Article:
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Man headed to trial for allegedly falsely accusing police

News File Photo A Michigan State Police cruiser is seen in Alpena in this May 2020 News archive photo.

ALPENA — An Alpena man accused of making false claims against Michigan State Police troopers during the execution of a search warrant has been bound over to circuit court, Michigan Attorney General Dana Nessel announced Wednesday.

Thomas VanDuinen, 70, of Alpena is charged with three counts of filing a false report of a felony, which is a four-year felony offense, one count of providing a false statement to a police officer, a two-year high misdemeanor, and one count of using of a computer to commit a crime, which is a seven-year felony

In February 2021, the Michigan State Police executed search warrants on VanDuinen’s home and on a pole barn he was renting for his business in Alpena.

Two days after the execution of the search warrants, VanDuinen began filing demands for the return of his property, and then filed lawsuits against the State Police. In his demands and lawsuits, VanDuinen made numerous allegations against the troopers who searched his home and business, accusing them of stealing money and hydrocodone pills and forging signatures on the search warrants that were used to search his properties.

VanDuinen reported those allegations to the State Police Professional Standards Section and a criminal investigation was initiated in June 2021. The Michigan solicitor general authorized the close of the investigation against the troopers in January.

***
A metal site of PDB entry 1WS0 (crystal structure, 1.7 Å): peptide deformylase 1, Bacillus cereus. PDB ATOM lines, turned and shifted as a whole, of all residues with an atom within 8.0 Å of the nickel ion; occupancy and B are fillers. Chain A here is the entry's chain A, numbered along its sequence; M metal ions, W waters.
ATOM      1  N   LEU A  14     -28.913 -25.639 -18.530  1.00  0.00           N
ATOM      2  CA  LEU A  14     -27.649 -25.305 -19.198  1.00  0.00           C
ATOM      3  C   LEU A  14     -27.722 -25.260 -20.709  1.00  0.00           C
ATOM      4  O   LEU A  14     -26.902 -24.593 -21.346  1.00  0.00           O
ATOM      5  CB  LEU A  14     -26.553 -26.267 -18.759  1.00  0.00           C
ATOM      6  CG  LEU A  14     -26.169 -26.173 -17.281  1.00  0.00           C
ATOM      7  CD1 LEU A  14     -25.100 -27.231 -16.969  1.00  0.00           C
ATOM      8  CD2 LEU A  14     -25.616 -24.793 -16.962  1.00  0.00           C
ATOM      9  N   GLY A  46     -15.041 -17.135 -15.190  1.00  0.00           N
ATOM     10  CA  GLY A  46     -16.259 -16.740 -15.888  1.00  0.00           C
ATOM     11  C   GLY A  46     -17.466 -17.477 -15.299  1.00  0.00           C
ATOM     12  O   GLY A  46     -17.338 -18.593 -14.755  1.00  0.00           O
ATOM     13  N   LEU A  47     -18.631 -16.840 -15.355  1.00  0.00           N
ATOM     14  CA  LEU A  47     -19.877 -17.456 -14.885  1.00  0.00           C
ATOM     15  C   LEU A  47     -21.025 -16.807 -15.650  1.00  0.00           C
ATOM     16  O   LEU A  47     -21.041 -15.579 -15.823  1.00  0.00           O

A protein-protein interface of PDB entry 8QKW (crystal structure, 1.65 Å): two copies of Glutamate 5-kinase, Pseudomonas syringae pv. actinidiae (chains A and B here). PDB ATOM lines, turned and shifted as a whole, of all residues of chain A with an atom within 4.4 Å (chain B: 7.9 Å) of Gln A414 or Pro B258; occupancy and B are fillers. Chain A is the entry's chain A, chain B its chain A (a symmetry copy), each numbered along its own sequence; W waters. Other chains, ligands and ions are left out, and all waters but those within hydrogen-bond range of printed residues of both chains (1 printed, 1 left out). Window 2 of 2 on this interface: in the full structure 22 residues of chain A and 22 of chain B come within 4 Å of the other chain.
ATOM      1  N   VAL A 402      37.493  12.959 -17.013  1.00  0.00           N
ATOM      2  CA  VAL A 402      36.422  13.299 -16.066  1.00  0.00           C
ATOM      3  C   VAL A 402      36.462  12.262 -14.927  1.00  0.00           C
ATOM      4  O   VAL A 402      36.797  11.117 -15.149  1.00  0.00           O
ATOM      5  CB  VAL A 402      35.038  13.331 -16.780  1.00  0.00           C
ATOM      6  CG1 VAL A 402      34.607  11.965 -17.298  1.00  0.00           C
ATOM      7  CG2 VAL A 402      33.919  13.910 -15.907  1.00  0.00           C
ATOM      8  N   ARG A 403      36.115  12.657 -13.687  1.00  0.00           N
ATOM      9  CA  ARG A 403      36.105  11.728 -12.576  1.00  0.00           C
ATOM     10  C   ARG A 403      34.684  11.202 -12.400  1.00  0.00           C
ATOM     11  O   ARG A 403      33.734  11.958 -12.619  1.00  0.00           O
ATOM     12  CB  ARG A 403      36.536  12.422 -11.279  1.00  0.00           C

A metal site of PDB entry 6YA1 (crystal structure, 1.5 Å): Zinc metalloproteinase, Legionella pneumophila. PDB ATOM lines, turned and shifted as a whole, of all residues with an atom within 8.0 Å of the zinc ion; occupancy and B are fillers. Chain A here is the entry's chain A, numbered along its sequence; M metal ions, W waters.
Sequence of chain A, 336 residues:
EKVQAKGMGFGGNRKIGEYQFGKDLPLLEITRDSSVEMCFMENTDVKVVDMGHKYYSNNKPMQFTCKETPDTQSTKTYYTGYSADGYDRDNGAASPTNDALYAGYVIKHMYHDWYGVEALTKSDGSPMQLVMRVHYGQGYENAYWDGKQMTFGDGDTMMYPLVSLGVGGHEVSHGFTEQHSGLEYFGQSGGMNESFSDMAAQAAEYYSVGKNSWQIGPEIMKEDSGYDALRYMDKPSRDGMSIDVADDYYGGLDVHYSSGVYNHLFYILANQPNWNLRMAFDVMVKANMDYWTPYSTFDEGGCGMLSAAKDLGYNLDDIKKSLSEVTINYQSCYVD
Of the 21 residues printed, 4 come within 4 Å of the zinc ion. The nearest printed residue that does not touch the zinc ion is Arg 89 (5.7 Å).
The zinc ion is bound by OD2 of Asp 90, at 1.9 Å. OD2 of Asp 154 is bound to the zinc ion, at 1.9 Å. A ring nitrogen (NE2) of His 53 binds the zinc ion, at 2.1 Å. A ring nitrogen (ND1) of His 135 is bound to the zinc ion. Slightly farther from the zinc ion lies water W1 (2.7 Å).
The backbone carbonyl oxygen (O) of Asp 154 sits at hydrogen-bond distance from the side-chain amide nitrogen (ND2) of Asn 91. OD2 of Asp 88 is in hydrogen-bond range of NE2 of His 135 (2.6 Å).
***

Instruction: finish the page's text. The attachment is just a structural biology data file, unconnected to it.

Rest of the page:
“Law enforcement officers who uphold their duty to serve and protect deserve to be vigorously defended against false accusations,” Nessel said in a news release Wednesday. “I take seriously accusations of misconduct and am committed to thoroughly investigating such claims to ensure the public trust. In this case, Michigan State Police were falsely accused, and the offender will be held accountable.”

The preliminary examination for VanDuinen was held Nov. 21 in the 88th District Court in Alpena before Judge Alan Curtis. After hearing from six witnesses at the preliminary examination, Curtis bound VanDuinen over to the 26th Circuit Court on all five charges, finding sufficient evidence to proceed to trial.

A circuit court arraignment date has not yet been scheduled by the court.

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